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Practice and Theory in the Italian Renaissance Workshop

Practice and Theory in the Italian Renaissance Workshop
Verrocchio and the Epistemology of Making Art

$120.00 (C)

  • Publication planned for: September 2019
  • availability: Not yet published - available from September 2019
  • format: Hardback
  • isbn: 9781107172852

$ 120.00 (C)
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About the Authors
  • Verrocchio was arguably the most important sculptor between Donatello and Michelangelo but he has seldom been treated as such in art historical literature because his achievements were quickly superseded by the artists who followed him. He was the master of Leonardo da Vinci, but he is remembered as the sulky teacher that his star pupil did not need. In this book, Christina Neilson argues that Verrocchio was one of the most experimental artists in fifteenth-century Florence, itself one of the most innovative centers of artistic production in Europe. Considering the different media in which the artist worked in dialogue with one another (sculpture, painting, and drawing), she offers an analysis of Verrocchio's unusual methods of manufacture. Neilson shows that, for Verrocchio, making was a form of knowledge and that techniques of making can be read as systems of knowledge. By studying Verrocchio's technical processes, she demonstrates how an artist's theoretical commitments can be uncovered, even in the absence of a written treatise.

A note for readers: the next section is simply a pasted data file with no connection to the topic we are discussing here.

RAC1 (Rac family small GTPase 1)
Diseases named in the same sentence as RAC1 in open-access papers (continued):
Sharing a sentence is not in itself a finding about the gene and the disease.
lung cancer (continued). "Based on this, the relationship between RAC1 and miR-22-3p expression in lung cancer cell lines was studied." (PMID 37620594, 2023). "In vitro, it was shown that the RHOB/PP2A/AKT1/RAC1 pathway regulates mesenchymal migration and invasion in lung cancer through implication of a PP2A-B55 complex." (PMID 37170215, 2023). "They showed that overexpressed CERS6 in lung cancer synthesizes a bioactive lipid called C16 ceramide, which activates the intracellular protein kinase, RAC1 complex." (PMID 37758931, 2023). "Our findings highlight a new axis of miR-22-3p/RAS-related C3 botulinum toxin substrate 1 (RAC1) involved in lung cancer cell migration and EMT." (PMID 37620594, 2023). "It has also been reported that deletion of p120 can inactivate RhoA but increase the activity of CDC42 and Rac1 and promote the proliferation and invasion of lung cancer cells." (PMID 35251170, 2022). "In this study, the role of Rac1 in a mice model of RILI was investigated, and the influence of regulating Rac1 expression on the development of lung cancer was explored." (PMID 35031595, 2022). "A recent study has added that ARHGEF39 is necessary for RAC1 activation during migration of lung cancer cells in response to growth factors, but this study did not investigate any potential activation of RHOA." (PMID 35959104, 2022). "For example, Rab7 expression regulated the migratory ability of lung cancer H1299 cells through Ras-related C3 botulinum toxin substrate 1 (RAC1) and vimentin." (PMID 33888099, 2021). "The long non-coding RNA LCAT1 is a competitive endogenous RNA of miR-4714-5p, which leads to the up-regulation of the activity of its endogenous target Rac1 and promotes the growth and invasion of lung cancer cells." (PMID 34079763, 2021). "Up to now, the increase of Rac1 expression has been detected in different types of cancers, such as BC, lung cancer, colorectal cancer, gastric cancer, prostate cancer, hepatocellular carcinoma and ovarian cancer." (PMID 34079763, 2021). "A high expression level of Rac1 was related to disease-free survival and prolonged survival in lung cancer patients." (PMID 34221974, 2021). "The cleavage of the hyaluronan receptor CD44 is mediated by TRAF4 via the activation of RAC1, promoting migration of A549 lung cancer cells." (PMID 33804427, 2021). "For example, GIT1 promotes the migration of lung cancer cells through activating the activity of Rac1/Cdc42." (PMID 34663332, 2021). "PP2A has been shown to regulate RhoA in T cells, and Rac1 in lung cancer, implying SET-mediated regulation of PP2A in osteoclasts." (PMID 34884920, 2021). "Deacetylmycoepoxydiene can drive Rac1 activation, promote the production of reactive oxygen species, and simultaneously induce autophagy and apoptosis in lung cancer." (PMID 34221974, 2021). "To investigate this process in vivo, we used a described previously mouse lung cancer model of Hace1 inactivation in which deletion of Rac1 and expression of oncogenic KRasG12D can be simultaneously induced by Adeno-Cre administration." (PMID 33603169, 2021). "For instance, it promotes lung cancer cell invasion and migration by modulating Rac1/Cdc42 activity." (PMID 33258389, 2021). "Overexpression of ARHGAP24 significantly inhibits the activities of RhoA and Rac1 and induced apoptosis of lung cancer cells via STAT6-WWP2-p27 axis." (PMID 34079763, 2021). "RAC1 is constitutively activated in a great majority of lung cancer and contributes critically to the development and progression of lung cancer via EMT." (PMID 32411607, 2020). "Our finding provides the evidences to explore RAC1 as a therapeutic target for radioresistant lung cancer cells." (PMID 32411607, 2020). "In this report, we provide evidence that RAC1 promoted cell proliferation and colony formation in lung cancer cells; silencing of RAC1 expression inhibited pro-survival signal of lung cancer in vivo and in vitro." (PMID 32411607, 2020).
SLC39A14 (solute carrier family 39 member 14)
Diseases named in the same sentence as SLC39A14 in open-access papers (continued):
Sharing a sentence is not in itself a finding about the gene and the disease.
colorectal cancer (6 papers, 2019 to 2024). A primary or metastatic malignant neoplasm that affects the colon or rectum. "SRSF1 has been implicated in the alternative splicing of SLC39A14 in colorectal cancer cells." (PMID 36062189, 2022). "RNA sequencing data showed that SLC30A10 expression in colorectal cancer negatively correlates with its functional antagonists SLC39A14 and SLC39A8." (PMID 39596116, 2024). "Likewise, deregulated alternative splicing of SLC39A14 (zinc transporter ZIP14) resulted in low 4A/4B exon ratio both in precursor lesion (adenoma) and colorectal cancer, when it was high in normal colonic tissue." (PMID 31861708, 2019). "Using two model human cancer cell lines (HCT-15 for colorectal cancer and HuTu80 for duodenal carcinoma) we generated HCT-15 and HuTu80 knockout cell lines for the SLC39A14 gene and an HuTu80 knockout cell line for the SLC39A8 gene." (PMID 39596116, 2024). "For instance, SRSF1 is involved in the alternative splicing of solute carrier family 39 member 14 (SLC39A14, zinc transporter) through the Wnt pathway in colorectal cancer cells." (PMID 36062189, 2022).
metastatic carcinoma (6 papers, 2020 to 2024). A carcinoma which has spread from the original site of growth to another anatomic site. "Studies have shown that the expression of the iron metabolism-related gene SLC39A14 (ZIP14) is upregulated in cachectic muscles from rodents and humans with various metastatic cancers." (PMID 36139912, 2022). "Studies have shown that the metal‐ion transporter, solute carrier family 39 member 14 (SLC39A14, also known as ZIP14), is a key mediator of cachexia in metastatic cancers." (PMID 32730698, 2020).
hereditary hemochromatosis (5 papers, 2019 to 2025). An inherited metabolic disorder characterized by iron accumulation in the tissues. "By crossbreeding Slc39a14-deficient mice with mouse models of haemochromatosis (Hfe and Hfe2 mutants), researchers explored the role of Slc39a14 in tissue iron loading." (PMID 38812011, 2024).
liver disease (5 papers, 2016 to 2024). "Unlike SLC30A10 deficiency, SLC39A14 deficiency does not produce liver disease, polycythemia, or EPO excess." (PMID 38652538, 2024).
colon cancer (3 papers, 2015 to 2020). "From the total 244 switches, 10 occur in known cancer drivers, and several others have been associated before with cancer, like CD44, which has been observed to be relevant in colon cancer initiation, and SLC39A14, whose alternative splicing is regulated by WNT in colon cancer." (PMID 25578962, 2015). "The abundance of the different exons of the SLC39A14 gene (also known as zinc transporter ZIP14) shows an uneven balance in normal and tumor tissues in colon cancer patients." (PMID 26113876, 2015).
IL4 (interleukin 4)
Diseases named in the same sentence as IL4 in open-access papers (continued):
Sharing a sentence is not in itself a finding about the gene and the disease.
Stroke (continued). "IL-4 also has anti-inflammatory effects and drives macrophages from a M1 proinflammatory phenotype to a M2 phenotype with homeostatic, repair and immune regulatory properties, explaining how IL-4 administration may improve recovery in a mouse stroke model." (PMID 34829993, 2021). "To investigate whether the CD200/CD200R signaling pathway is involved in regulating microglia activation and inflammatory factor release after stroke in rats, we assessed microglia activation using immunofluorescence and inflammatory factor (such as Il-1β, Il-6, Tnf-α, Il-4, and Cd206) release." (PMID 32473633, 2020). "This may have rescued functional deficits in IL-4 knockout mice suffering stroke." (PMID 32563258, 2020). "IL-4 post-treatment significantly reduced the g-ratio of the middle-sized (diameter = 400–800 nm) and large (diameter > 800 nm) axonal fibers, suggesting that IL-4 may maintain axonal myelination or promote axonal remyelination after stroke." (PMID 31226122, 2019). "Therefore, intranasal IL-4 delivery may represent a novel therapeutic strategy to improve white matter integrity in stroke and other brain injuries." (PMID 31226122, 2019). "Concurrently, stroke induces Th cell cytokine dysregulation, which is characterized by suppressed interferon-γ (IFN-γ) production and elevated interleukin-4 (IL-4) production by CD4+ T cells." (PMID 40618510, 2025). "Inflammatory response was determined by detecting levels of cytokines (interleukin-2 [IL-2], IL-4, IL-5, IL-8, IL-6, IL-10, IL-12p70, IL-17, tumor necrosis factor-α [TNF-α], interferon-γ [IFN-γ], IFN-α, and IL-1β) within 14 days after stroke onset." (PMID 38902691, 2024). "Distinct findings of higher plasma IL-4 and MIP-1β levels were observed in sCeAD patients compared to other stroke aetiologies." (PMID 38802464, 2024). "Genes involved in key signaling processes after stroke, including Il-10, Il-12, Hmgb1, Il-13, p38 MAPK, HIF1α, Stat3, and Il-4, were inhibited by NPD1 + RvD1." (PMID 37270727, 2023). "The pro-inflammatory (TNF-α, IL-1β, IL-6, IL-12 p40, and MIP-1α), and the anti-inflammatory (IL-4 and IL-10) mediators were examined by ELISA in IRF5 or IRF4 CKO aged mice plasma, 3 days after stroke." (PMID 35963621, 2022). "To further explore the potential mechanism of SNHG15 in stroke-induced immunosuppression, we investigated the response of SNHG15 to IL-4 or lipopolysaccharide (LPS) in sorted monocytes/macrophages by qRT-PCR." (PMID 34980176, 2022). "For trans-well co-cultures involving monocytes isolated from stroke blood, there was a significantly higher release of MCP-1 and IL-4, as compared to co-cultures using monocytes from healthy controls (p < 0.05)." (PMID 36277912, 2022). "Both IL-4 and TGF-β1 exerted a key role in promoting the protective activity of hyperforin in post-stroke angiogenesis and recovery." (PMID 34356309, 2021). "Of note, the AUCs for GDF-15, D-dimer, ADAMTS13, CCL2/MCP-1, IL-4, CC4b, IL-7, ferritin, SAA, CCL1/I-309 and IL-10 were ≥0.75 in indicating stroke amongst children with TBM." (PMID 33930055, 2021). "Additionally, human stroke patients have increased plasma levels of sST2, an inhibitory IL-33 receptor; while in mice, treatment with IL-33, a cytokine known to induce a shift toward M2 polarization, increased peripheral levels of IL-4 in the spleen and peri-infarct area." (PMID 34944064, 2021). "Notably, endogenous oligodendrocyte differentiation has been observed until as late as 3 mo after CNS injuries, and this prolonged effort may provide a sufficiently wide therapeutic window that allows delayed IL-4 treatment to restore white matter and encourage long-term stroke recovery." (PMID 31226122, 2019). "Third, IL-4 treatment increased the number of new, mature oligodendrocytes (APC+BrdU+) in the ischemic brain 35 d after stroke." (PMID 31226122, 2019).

• Introduces Verrocchio in a new way and places Verrocchio in the broader context of artistic experimentation of fifteenth-century Florence
    • Considers the different media Verrocchio worked on in dialogue with each other
    • Presents artistic practice as an expression of ideas (economic, religious, poetic, etc.) with ramifications beyond this specific artist
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    Product details

    • Publication planned for: September 2019
    • format: Hardback
    • isbn: 9781107172852
    • length: 362 pages
    • dimensions: 261 x 185 x 22 mm
    • weight: 0.96kg
    • contains: 146 b/w illus.
    • availability: Not yet published - available from September 2019
  • Table of Contents

    Introduction
    1. Verrocchio's ingenuity
    2. Verrocchio's Medici Tomb: art as treatise
    3. Bridging dimensions: Verrocchio's Christ and Saint Thomas as absent presence
    4. The sculptured imagination
    5. Material meditations in Verrocchio's Bargello Crucifix
    Conclusion
    A note on archival sources
    Bibliography
    Index.

  • Author

    Christina Neilson, Oberlin College, Ohio
    Christina Neilson is Associate Professor of Renaissance and Baroque Art History at Oberlin College, Ohio. A recipient of grants from the National Endowment of the Humanities, the Andrew W. Mellon Foundation, and Villa I Tatti, the Harvard Center for Italian Renaissance Studies, among others, she curated and wrote the catalogue for the exhibition 'Parmigianino's Antea: A Beautiful Artifice' at The Frick Collection, New York.

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